Both positions are constitutionally perfectly sound. This demonstrates that Britain could establish a partial system of federalism for Scotland more easily because it has been a member of the EU where the position of being a unitary sovereign nation state is less relevant: a Member State is embedded in a supranational legal and political framework. Once Britain is on its own after Brexit, the assertion of its national unity and centralist integrity will become much more significant. Scotland may object to these effects, as well as Northern Ireland and Gibraltar. More than it thinks, Britain may need its membership in the EU for the preservation of its national integrity and of its ancient constitutional settlement.

Will of What People?

This situation also shows that parliamentary sovereignty is enshrined in the unwritten British constitution, but democracy less so; at least there is no functioning minority protection: the people of Scotland, Northern Ireland and Gibraltar who have clearly voted against Brexit are apparently not part of the proverbial ‘will of the people’.

The ancient prerogative of the Crown only emphasises that malleable notion of the ‘will of the people’ where the ‘people’ are really a kind of part-time sovereign. The British government’s view that, based on the prerogative of the Crown, Art. 50 of the Treaty of the EU can be triggered by the government without the involvement of Parliament may appear appalling for modern democratic systems, but is not an absurd position under present British constitutional law. R. (Miller) proved the government wrong, but the decision confirmed the royal prerogative in principle.

Theoretically, goodwill from all politicians may help maintain political stability. But constructive goodwill is still in contrast to some Brexit politicians’ attitude. The British government has set up Britain effectively as a direct political and economic competitor to the EU, not as a partner. Why should the EU then be interested in a comprehensive trade agreement or in the integrity of Britain after Brexit?

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  1. PlutoniumKun

    To take a wider perspective, one reason often overlooked as to why the EU is so popular in minority regions from Catalonia to Sardinia, Brittany to Wallonia, Scotland to Corsica, is specifically that it provides an alternative constitutional structure to their often overweening and unpopular centralised national governments. The weakening of national power is what specifically makes the EU so attractive to non-sovereign regions. It both strengthened the relative position of those regions, while weakening the motivation to go independent. Membership of the EU has helped centralised States to create more satisfactory internal settlements which has helped to hold otherwise fissiparous countries such as Belgium, Spain and Italy to hold together. So national governments have maintained their grip and power by essentially passing some power upwards to Brussels, which in turn passes it back down to the regions.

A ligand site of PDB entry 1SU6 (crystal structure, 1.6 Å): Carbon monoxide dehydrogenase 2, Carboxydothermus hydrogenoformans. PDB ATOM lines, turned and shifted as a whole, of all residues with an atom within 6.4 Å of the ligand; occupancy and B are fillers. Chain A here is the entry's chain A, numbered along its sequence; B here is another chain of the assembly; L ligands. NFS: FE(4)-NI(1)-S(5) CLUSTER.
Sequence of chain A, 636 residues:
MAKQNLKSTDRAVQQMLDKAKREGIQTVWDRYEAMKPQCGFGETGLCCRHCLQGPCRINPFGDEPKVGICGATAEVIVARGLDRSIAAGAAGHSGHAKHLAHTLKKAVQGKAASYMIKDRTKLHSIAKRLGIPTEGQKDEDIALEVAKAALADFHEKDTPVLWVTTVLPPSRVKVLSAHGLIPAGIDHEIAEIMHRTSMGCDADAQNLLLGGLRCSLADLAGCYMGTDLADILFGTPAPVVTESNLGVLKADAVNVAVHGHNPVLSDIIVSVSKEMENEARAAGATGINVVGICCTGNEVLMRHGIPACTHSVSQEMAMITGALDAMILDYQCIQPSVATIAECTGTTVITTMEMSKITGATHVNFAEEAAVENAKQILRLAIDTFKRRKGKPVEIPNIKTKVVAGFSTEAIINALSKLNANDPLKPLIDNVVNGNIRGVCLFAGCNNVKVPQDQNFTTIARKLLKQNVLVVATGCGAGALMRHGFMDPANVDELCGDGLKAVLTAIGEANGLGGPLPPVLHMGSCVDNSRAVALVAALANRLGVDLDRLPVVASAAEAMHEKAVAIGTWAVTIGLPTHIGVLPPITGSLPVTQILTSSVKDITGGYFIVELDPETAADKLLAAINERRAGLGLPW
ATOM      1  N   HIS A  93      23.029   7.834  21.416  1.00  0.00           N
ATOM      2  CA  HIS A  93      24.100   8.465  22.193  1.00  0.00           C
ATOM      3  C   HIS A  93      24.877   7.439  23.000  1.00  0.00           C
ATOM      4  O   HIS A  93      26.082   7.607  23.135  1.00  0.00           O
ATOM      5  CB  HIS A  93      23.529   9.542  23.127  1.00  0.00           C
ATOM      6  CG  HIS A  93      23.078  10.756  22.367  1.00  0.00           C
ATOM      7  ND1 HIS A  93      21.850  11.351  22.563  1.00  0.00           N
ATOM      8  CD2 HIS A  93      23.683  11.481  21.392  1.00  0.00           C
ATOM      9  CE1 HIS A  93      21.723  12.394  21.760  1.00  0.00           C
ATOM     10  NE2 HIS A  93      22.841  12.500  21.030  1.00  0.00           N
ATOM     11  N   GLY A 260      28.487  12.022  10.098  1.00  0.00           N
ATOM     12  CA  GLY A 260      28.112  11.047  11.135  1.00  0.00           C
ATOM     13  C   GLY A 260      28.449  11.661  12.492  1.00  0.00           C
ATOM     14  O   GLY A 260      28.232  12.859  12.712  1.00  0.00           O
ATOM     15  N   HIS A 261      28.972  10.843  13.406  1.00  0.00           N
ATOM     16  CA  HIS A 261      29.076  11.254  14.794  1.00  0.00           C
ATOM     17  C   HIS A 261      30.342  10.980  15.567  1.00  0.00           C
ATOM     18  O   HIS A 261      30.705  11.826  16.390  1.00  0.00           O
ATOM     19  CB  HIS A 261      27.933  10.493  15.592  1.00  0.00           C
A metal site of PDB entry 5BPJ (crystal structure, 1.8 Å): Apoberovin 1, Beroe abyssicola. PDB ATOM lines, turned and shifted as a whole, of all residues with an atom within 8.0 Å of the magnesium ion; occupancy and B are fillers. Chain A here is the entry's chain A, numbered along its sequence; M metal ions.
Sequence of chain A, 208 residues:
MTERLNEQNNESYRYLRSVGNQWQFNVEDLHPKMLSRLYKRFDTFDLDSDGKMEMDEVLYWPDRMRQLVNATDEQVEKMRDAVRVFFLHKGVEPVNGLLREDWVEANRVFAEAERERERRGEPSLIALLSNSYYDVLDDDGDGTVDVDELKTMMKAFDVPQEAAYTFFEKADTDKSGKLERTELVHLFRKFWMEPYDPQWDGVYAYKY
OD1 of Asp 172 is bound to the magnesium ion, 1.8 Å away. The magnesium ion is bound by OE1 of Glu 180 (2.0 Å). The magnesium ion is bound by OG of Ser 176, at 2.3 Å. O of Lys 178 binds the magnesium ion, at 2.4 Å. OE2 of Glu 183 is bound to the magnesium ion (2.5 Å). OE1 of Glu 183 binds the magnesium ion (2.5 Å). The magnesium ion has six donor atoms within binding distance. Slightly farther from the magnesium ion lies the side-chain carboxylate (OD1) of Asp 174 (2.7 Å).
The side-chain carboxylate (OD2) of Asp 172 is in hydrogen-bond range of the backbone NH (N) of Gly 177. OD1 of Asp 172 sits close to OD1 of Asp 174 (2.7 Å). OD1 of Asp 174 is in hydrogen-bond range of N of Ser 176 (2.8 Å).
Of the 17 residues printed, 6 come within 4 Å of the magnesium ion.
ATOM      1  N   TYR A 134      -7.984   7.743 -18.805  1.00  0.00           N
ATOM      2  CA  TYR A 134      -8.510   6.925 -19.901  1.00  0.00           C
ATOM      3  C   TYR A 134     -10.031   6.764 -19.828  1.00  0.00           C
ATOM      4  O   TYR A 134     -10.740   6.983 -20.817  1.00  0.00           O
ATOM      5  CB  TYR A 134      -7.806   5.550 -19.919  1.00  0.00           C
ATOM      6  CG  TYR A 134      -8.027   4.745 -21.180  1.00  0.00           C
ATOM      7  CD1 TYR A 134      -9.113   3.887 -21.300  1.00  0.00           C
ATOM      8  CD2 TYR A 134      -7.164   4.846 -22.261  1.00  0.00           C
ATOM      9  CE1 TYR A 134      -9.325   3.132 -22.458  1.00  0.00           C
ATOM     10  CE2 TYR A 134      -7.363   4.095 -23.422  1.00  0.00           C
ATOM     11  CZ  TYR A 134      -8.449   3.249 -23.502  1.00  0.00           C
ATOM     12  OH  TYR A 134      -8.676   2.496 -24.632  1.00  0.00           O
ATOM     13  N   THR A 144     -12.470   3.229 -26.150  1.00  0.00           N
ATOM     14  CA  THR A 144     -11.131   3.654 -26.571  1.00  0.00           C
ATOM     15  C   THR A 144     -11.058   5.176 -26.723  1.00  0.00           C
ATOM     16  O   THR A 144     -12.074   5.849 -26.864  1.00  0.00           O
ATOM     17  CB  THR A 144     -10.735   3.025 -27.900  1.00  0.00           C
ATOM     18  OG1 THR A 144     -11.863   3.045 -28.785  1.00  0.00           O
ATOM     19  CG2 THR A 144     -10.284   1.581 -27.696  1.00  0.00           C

The failure of English nationalists (not unlike their Castillian counterparts) to understand this could well cause the UK to break up. Even a relatively ‘clean’ break between Scotland and England would likely be enormously disruptive and messy. The situation with Northern Ireland is potentially very violent. With Wales, most likely it would be just a sullen damp squib.

    1. vlade

      My ideal Europe is the Europe of regions, where things like Westminster are cut out entirely. Not that I expect anything like that soon.. But IMO, it’s the only way how the EU as an organization can survive long term.

      1. PlutoniumKun

        I would agree that its an ideal, the problem of course is in defining what the regions are – every country has a very different idea on what constitutes a ‘region’ (and of course some, like Ireland, insist that there are no regions at all).

        I suspect that it would be impossible to get any sort of consensus on how to genuinely reorganise the EU on that basis. I can remember years ago when ‘subsidiarity’ was the big idea, but national governments, and Brussels itself, chipped away at that notion.

        1. vlade

          Well, EU has already defined regions (for statistical purposes), and that’s as good a start as anything else. I’d fully expect it to be in flux for a few decades (and even after that, although smaller) – but one can build the system for that. TBH, the more of an issue for me is the responsibilities split. The regions would have to have enough freedom for it to matter, but not too much so that it could lead to paralysis of the whole system.

      2. CharlesV